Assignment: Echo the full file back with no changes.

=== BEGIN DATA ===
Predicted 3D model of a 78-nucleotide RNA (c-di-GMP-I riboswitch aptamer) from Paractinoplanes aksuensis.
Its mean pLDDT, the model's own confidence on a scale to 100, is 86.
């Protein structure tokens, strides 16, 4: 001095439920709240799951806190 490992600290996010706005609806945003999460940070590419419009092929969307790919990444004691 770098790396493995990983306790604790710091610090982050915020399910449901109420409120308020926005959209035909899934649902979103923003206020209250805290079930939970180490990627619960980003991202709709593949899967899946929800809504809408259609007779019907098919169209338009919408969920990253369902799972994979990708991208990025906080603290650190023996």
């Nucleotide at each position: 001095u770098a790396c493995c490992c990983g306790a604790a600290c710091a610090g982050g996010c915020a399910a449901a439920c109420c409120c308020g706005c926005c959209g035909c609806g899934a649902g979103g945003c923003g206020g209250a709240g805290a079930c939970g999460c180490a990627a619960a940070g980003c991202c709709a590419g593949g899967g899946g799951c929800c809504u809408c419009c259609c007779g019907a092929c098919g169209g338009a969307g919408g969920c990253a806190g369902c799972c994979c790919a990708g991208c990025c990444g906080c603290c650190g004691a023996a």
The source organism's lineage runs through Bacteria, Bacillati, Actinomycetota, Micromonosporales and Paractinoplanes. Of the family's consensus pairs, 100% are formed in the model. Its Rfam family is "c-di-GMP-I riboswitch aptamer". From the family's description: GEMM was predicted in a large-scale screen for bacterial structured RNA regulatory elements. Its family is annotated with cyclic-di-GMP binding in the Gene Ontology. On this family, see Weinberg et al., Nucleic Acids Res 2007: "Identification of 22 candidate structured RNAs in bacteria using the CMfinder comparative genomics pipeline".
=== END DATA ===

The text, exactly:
Predicted 3D model of a 78-nucleotide RNA (c-di-GMP-I riboswitch aptamer) from Paractinoplanes aksuensis.
Its mean pLDDT, the model's own confidence on a scale to 100, is 86.
């Protein structure tokens, strides 16, 4: 001095439920709240799951806190 490992600290996010706005609806945003999460940070590419419009092929969307790919990444004691 770098790396493995990983306790604790710091610090982050915020399910449901109420409120308020926005959209035909899934649902979103923003206020209250805290079930939970180490990627619960980003991202709709593949899967899946929800809504809408259609007779019907098919169209338009919408969920990253369902799972994979990708991208990025906080603290650190023996």
């Nucleotide at each position: 001095u770098a790396c493995c490992c990983g306790a604790a600290c710091a610090g982050g996010c915020a399910a449901a439920c109420c409120c308020g706005c926005c959209g035909c609806g899934a649902g979103g945003c923003g206020g209250a709240g805290a079930c939970g999460c180490a990627a619960a940070g980003c991202c709709a590419g593949g899967g899946g799951c929800c809504u809408c419009c259609c007779g019907a092929c098919g169209g338009a969307g919408g969920c990253a806190g369902c799972c994979c790919a990708g991208c990025c990444g906080c603290c650190g004691a023996a």
The source organism's lineage runs through Bacteria, Bacillati, Actinomycetota, Micromonosporales and Paractinoplanes. Of the family's consensus pairs, 100% are formed in the model. Its Rfam family is "c-di-GMP-I riboswitch aptamer". From the family's description: GEMM was predicted in a large-scale screen for bacterial structured RNA regulatory elements. Its family is annotated with cyclic-di-GMP binding in the Gene Ontology. On this family, see Weinberg et al., Nucleic Acids Res 2007: "Identification of 22 candidate structured RNAs in bacteria using the CMfinder comparative genomics pipeline".